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on September 25, 2003
Google is powerful for basic searches, which most people conduct by entering a few keywords and letting Google do the rest. Imagine the possibilities especially researchers, students, writers, professionals, and anyone who need to find specific or obscure information just by learning a few tricks. Entering _book reviews_ pulls out any resource having both words in it, not necessarily together as a phrase. Add quotes to "book reviews" and the results display sites with book reviews together as a phrase. This hardly unleashes Google's power. Even entering the keywords in a specific order can affect the results.
You can search around Google's Web site to learn lesser known tips and tricks, but you won't find most of the hacks on the Internet without, ironically, hard searching. As a fervent reader, too often I read well-written books and never take the time to apply the tools and techniques. While reading this one, I immediately put the newfound knowledge to use with cool results and still use it though it's been a few weeks since I opened the book.
You may be aware Google offers Google News, which searches and provides the latest news ([...] But did you know Google News supports two syntaxes? They are "intitle" and "site." "Intitle" searches for keywords within the headline or new item's title while "site" looks for the keyword in a specific site. The authors are straightforward when they mention Google News is not one of the best places for news.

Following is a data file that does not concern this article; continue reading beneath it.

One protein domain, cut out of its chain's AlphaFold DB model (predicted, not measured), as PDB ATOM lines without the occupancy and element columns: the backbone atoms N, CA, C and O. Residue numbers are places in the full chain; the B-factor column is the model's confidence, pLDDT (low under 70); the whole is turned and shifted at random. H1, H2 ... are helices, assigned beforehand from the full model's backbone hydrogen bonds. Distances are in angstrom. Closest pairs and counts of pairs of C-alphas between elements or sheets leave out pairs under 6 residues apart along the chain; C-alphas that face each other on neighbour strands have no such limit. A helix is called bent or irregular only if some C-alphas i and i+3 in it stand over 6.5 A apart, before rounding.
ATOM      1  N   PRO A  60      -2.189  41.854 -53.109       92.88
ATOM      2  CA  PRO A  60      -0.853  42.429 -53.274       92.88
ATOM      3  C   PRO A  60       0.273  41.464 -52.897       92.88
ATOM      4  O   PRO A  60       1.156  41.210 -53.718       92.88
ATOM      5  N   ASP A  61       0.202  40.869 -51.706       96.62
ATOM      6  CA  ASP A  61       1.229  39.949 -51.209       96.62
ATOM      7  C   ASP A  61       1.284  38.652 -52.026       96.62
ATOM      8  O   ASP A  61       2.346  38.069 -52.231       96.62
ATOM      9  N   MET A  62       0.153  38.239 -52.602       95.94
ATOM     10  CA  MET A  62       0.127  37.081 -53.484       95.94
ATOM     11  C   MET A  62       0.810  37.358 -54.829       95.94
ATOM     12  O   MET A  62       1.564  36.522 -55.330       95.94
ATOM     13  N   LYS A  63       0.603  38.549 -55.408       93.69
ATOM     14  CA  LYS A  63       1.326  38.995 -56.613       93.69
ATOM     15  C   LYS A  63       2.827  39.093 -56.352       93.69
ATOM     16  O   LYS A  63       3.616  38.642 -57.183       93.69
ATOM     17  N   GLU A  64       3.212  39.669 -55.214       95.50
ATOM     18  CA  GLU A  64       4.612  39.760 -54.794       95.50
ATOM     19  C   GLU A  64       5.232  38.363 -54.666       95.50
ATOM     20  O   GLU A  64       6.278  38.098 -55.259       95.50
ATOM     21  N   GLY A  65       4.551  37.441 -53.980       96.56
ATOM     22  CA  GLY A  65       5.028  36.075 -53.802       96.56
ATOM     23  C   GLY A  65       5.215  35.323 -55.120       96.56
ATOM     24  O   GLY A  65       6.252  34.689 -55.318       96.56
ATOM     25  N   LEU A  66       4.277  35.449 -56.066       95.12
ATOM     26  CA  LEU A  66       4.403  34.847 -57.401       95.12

Non-techies, don't let the fact that O'Reilly and Associates is the publisher scare you away because the company's books are often synonymous with high tech topics and the name "hacks" in its title. It doesn't mean "bad" as a hack is also known as a trick or add-on for adding more power to a program or system. The tech-speak is kept to a minimum, which makes the hacks easy to read and reference. The book has tips for beginners, moderate users, and experts and each hack is represented by thermometer's temperature (high for expert and low for easy) for easy reference.
Techies and programmers have nothing to fear as the book covers APIs (Application Programming Interface), which provide a basic building block for building software applications. In other words, Google Web APIs ([...]) allow developers to query Google's search tool for use in developing software that accesses the many Web sites through Google. For example, a Web site providing the latest news on books and the book industry could use the Google API to regularly update the site with any new news relating to books. APIs for PHP, Python, ASP, C#, .NET, VB, and Java are included.